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U.S. Supreme Court Justice Elena Kagan U.S. Supreme Court Justice Elena Kagan

On good days, the late Supreme Court Justice Thurgood Marshall would call his then-clerk Elena Kagan “shorty.” But when Kagan messed up or disappointed her boss, he would call her “knucklehead.”

Speaking Tuesday night at an event marking the 50th anniversary of Marshall’s ascension to the high court, now-Justice Kagan and three other former Marshall clerks offered their recollections of their year with the man who has been hailed as the most important lawyer of the 20th century. He died in 1993.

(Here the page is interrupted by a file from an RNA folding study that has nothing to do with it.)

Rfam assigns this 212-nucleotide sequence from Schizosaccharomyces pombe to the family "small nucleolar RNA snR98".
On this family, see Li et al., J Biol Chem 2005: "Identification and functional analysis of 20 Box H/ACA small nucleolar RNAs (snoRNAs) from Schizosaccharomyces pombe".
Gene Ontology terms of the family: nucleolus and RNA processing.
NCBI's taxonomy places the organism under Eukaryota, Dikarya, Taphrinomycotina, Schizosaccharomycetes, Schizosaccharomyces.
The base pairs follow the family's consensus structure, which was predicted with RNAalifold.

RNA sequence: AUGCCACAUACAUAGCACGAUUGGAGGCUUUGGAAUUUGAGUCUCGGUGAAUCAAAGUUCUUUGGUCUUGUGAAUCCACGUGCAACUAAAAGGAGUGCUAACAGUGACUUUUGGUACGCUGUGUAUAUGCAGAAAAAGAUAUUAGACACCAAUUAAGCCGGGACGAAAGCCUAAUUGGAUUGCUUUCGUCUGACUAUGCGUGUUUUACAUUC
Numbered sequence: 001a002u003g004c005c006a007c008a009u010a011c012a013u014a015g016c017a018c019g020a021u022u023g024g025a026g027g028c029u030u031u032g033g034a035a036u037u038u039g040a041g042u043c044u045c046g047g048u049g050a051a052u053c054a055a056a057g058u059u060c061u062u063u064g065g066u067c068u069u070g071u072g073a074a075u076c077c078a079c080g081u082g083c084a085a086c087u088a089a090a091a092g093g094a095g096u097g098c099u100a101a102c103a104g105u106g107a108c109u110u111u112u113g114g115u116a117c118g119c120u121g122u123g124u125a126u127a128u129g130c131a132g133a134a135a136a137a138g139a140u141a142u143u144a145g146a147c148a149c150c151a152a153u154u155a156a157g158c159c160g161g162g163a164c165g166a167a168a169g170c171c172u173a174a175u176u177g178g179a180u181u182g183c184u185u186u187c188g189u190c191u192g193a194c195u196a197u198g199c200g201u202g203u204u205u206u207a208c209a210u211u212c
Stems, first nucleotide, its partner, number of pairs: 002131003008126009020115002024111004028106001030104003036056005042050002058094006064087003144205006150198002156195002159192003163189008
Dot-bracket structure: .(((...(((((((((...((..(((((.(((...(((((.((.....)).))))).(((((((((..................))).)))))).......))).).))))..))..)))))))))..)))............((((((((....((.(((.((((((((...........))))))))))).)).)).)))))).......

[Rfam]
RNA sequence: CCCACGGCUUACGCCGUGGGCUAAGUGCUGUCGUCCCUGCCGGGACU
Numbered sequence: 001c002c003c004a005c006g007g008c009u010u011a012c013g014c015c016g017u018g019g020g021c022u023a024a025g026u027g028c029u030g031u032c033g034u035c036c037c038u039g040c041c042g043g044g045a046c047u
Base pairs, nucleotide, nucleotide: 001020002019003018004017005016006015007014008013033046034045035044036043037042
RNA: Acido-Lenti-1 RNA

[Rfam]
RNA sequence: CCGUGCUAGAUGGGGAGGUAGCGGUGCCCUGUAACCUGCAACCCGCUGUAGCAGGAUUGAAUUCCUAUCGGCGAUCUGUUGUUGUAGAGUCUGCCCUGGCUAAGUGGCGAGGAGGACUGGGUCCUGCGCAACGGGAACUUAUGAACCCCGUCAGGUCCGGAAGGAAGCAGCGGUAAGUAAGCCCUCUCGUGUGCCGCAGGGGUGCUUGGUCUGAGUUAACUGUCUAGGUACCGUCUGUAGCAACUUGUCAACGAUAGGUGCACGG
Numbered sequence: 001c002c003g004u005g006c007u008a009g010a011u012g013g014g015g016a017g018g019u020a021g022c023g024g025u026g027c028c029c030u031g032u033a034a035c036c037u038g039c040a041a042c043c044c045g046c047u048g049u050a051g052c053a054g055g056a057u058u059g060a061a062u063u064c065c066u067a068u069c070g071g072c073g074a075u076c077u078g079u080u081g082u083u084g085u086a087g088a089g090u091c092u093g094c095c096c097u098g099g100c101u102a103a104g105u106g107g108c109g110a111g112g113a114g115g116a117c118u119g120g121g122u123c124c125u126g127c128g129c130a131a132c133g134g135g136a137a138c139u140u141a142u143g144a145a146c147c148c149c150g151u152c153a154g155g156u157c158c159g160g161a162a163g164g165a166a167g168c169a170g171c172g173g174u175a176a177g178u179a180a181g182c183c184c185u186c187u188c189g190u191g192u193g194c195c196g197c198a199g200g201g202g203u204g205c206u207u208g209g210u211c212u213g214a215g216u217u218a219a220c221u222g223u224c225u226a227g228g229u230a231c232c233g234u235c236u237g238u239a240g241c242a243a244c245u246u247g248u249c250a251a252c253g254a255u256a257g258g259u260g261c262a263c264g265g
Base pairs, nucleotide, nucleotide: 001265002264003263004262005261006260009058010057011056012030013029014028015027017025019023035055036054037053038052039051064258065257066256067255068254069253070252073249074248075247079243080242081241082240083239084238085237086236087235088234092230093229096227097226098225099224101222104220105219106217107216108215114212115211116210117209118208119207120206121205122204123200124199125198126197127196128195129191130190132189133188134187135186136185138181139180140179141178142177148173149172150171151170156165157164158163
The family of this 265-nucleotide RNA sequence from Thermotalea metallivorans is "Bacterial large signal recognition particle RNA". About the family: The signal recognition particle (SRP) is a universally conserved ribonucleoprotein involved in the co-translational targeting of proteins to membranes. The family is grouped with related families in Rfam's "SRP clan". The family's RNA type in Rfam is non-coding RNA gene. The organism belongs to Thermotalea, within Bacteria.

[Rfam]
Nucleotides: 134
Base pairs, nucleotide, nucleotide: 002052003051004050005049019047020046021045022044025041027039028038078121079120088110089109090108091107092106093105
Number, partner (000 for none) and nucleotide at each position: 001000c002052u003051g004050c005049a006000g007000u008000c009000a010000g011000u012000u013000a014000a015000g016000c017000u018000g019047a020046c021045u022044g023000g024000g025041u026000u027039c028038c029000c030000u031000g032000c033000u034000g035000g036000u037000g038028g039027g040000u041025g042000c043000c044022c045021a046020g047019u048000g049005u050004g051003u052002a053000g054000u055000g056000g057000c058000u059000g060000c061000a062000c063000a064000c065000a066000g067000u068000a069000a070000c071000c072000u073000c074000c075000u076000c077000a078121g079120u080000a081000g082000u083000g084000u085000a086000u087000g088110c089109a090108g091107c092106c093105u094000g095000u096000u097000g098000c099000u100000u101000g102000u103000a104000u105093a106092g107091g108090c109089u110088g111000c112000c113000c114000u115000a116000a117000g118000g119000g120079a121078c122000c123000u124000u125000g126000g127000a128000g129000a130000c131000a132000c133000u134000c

“His voice in my head never went away,” Kagan said, recalling her stint as a Marshall clerk from 1987 to 1988. “You couldn’t survive a year in his chambers without realizing that there were things you know nothing about.”

Thurgood Marshall in 1967

A highlight of the program, sponsored by the Supreme Court Historical Society, came when Kagan described two cases she worked on during her year with Marshall. Former clerks don’t always publicly discuss details of internal deliberations, but Kagan was at ease doing so, providing a rare window into how she may handle cases as a justice herself.

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Tony Mauro

Tony Mauro, based in Washington, covers the U.S. Supreme Court. A lead writer for ALM's Supreme Court Brief, Tony focuses on the court's history and traditions, appellate advocacy and the SCOTUS cases that matter most to business litigators. Contact him at [email protected] On Twitter: @Tonymauro

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